For the fourth year – every year he has been in his large Boston public school – my fourth grade son attended the school Costume Party in a “girl costume.” In first grade it was Princess Merida, in second grade he was Elphaba from Wicked and last year he was Wendy (from the hamburger chain). This year he wore a white dress and blonde wig and was Marilyn Monroe.
I’m not writing about how our family chooses to accept our son for who he is, which we always have and always will. I’m writing this to say thank you. My husband and I insist our kids write thank you notes for gifts and kind gestures. So this is my thank you note to those who every day accept and love our son and allow him to be who he is.
We are thankful for his school. It is a place where all kids are welcome. It is a wonderfully diverse place- different races, religions, ethnicities, socio-economic levels and family make ups. Kids are kids and challenges are used as teaching moments to instill “Doing the Right Thing,” as their school calls it. We are fortunate that the school has the resources that engage all students. For my fourth grader having art and dance and music during the school day makes going to school fun. While they do have uniforms my child finds ways of adding metallic high tops to accessorize. He also brings a mint green and pink back pack and a pink lunch bag to school. While he’s been questioned about his choices, he’s never felt the need to compromise his favorite colors and personal style.
We are thankful for his teachers who treat him with kindness and respect. They enforce all the good things we love about his school. They celebrate differences. He trusts them. It’s not just in the classroom, it’s about everyone. It’s the lunch lady who doesn’t question that he only wants to sit with the girls, the teachers he’s never had coming to see him in a show and the principal who tells him stories about family members seeing Hamilton stars.
We are thankful for his classmates and their families. There have been kids in other grades, and even kids in his class at the beginning of the school year that questioned my son’s love for talking about hair styles over super heros. I have seen them accept him, welcome him and defend him- a complement to their families. His friends posed for pictures during the party and adults and kids complimented him on his costume. His smile lit up the room.
But where did my son’s confidence come from? Who are the people he looks to and sees as role models? His theater friends. We are so, so thankful for his group of friends. His theater friends include kids his own age and kids in high school, and adults he has been in shows with and production staff members. He calls them all friends. It’s always a surprise when we meet a friend he has been talking about and the friend turns out to be not another fourth grader. He is treated as an equal and he in turn treats everyone as an equal.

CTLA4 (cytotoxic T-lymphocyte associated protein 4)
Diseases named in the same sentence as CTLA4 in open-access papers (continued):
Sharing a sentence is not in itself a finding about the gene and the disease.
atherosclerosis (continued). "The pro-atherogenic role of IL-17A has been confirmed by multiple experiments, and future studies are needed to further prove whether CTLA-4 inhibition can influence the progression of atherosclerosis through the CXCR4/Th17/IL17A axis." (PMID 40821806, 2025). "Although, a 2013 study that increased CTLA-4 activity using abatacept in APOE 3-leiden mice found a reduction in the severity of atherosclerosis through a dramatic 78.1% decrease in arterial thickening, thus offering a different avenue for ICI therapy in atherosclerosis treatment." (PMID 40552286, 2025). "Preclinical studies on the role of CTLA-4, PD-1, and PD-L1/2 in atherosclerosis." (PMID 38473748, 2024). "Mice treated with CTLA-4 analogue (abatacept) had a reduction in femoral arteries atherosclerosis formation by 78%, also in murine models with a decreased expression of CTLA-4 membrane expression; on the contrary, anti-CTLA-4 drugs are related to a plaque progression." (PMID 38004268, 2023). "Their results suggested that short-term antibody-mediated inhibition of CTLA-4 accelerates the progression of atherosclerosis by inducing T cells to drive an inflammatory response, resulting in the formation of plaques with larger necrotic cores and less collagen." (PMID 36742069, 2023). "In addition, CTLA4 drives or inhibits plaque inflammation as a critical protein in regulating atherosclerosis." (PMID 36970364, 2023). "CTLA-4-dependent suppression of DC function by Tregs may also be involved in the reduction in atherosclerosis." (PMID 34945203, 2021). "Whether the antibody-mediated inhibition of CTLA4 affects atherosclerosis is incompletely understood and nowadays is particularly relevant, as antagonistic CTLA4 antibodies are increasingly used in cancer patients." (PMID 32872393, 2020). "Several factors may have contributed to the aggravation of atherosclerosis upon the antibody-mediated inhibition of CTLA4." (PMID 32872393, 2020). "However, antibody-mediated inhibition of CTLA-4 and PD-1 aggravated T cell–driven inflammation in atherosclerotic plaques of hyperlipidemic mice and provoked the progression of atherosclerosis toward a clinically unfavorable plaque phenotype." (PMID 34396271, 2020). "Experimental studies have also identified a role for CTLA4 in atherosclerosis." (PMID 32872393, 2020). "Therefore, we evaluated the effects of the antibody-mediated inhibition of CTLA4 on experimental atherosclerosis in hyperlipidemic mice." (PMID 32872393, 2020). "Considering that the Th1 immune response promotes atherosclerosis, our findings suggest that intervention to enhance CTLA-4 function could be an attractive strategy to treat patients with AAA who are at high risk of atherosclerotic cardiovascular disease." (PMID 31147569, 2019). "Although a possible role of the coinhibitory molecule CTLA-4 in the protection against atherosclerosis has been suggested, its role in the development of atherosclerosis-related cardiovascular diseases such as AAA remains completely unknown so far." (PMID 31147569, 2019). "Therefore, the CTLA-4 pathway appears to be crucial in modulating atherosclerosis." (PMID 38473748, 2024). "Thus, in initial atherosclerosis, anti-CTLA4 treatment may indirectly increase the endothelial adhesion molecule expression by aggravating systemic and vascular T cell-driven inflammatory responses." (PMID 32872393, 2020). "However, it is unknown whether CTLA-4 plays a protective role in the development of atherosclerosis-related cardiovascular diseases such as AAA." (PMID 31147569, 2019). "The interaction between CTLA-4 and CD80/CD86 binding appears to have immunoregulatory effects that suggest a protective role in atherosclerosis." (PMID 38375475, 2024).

Just before first grade, while in a show with middle school students, my son became friends with three older boys. They told him his pink lunch box was cool. They sang the same show tunes with him. They made him feel like one of them and invited him to sit with them at lunch.
The short blonde wig with curls that inspired this year’s Marilyn Monroe costume came from a theater friend- a grown up friend playing his dad in a show this past summer. My son was singing songs from musicals set in the 1920’s and he thought my son might like it (more like loved it).
After weeks of singing Hamilton songs during a show rehearsal, a fellow cast member somehow found a way for a short birthday message from a couple of Hamilton cast members to be recorded for our son’s birthday. He couldn’t contain the excitement of telling everyone it was the best part of his birthday.
Acts of kindness like this happen in his world. For those acts- the conversations about other shows he loves to hear about, the backstage sing-a-longs, the cards and kind messages, hugs of congratulations and interest in his fourth grade life- we are thankful.
And of course our family- the grandparents, aunts and uncles and our friends who sit through the shows, smile when he has another story, hem his Marilyn Monroe dress and love him no matter what, we are eternally thankful. There are no words to describe the love of his older brother- his protector, co-conspirator and partner in crime.
Our son is in his element in his theater world telling stories, being characters and creating other worlds. We joke that Halloween and costume parties are high holy days for a kid like ours. Because of so many wonderful people for whom we are eternally thankful our son can enjoy his favorite holiday. This year in his white dress and blonde wig as Marilyn Monroe.